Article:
Other 14% 13% 13% 17% 24%
Arm Yourself With the Facts

Climbing the Corporate Ladder

Motivations for quitting also vary depending on position or level at an organization. Managers/supervisors, directors and executives want to keep climbing the corporate ladder. These employees primarily quit for promotions and more responsibilities. They are also more likely than individual contributors to choose their new organization because it offers them more responsibilities.

10%

Managers and Supervisors

Ten percent of managers/supervisors said they quit because they wanted a promotion. Twenty-one percent said they chose their new job because they would have more responsibilities. Managers/supervisors are 11 percent more likely than individual contributors to quit for a promotion. Additionally, they are 16 percent more likely than individual contributors to choose their new organization because they will be taking on increased responsibilities.

16%

Directors

Sixteen percent of directors quit because they wanted a promotion and 29 percent said they chose their new organization because they would have more responsibilities. They are 22 percent more likely than individual contributors to quit for a promotion and are 21 percent more likely than individual contributors to choose a new job because they will be taking on increased responsibilities.

15%

Executives

It seems the climb never ends — even for executives. Fifteen percent said they quit because they wanted a promotion and 33 percent said they chose their new organization because they would have more responsibilities.

Inevitable Differences Between Millennials and Boomers

Millennials are more likely than boomers to quit because they’re unhappy, for money, for better values alignment or promotion. Boomers have the highest rate of quitting because they want to work at a company that shares their values.

Millennials are less likely than boomers to quit because they want more flexibility. They are 9 percent more likely than boomers to quit for more money and are 15 percent more likely than boomers to quit because they are unhappy. They are 8 percent more likely than boomers to quit because they want to work at an organization more aligned with their values and are 16 percent more likely than boomers to quit because they are relocating.

Millennials are 19 percent more likely than boomers to quit because they want a promotion.
And let’s not forget Gen Xers! They are 21 percent more likely than boomers to quit for a promotion.

When choosing a new organization, millennials are 15 percent more likely than boomers to select their new workplace because it offered them an opportunity to do more meaningful work. Compared to boomers, millennials are 16 percent more likely to choose their new organization because it allows them to take on more responsibilities and they are 10 percent more likely than boomers to choose their new organization because it offers more money.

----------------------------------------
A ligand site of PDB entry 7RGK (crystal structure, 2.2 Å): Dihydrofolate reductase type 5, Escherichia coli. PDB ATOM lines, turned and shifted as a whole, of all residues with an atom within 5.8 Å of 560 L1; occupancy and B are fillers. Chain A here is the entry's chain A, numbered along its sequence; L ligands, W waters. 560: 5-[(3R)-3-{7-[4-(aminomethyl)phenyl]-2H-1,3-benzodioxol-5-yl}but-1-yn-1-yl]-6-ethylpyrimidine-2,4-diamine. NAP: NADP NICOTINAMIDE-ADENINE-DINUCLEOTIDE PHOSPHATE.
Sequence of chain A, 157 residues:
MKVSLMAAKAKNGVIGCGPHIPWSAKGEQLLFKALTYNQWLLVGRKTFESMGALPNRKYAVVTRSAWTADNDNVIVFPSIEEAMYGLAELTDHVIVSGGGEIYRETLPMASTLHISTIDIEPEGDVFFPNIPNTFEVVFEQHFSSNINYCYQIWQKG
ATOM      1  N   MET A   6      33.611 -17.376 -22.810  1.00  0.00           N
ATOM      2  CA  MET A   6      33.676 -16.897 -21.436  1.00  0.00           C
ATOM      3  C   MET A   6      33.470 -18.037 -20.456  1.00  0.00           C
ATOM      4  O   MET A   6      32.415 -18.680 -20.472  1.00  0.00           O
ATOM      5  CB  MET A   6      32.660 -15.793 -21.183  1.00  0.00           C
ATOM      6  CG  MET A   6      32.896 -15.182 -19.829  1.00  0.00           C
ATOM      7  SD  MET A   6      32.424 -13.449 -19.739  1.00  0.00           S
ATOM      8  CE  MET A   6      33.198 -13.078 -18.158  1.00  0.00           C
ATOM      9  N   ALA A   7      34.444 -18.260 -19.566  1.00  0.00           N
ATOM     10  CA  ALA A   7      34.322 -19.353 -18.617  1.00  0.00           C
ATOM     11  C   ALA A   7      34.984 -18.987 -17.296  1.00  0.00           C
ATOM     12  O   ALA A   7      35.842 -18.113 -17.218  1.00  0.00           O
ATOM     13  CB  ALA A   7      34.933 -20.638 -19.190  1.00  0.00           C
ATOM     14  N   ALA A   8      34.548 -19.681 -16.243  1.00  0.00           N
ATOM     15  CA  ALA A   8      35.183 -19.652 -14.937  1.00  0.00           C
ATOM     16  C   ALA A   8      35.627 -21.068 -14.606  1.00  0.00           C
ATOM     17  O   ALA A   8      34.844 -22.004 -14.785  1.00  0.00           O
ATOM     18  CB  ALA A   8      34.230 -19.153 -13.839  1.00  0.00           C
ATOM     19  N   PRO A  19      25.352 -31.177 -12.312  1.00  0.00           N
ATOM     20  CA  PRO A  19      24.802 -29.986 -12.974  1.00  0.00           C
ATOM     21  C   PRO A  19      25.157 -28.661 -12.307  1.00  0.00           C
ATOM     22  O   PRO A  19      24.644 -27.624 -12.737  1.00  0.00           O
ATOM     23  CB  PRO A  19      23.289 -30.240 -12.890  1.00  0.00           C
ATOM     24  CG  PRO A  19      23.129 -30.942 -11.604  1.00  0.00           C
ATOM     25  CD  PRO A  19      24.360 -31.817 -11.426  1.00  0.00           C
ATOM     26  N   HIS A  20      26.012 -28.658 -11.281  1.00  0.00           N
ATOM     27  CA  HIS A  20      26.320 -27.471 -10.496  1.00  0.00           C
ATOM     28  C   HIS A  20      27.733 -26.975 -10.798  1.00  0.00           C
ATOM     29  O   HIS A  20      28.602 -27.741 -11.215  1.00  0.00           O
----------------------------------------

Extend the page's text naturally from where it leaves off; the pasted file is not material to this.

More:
Why People Quit Their Current Org

Why People Quit Their Current Org

Why People Choose Their New Org

Why People Choose Their New Org

What Can Organizations Do?

1. Create a Values-Based Compensation Philosophy and Follow It Consistently

Organizations who want to attract and retain the best people need to make sure their values and purpose as a company are clear and communicated well both inside and outside of the organization. The values an organization holds dear should be embedded in the organization’s compensation philosophy and reflected in all pay decisions. This is what we call a value-based compensation plan.

For example, if you believe employees are your most valuable asset, pay them fairly. If you value open communication, prove it by communicating salary ranges and your pay rationale to your employees. When the core organizational values do not match with the compensation philosophy, it will seem disingenuous to both current employees and prospective employees.

Also, make sure you are using tools that allow you to utilize the most up to date compensation data and surveys so you can be confident that employees are paid competitively to market and equitably compared to their peers.

Additionally, you’ll want to actively manage your pay brand. In practice, this involves training your managers on how to talk about pay, so they can clearly explain your pay philosophy and rationale to employees.

2. Tailor Your Total Rewards Package to Your Target Employees

Gone are the days in which organizations can provide a one-size-fits-all rewards package. As we discovered in our research, there isn’t one element that’s universally motivating to all employees. Additionally, as people move through their careers, and transition from one life stage to the next, their priorities and values change. The challenge for organizations is to decide what types of employees they need, understand what’s attributes these employees care about and then provide tailored total rewards packages and work experiences that suit their target employees’ needs.

“Attracting talent is a complex blend of many factors. It’s a craft cocktail of cash compensation, incentives like stock in various forms, perceived opportunities for growth and development, lifestyle options like work-from-home, commuter subsidies and benefits”, says Susan Hollingshead, Chief People Officer at Vendini.

“But there’s a critical social nexus as well. How important is the company’s mission and its social responsibility profile to the candidate? For some, that may outweigh or certainly weigh in against cash and benefits, even against lifestyle options or be seen as part of those lifestyle options. Blended with that is culture and engagement and how those show up in the company’s employment brand. Different elements will appeal in different ways to different candidate pools. To attract top talent today, compensation and talent professionals have to be fine tuned to the blend of these attributes that will best resonate with the kind of candidate they are seeking.”

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Methodology

Why People Quit Their Current Org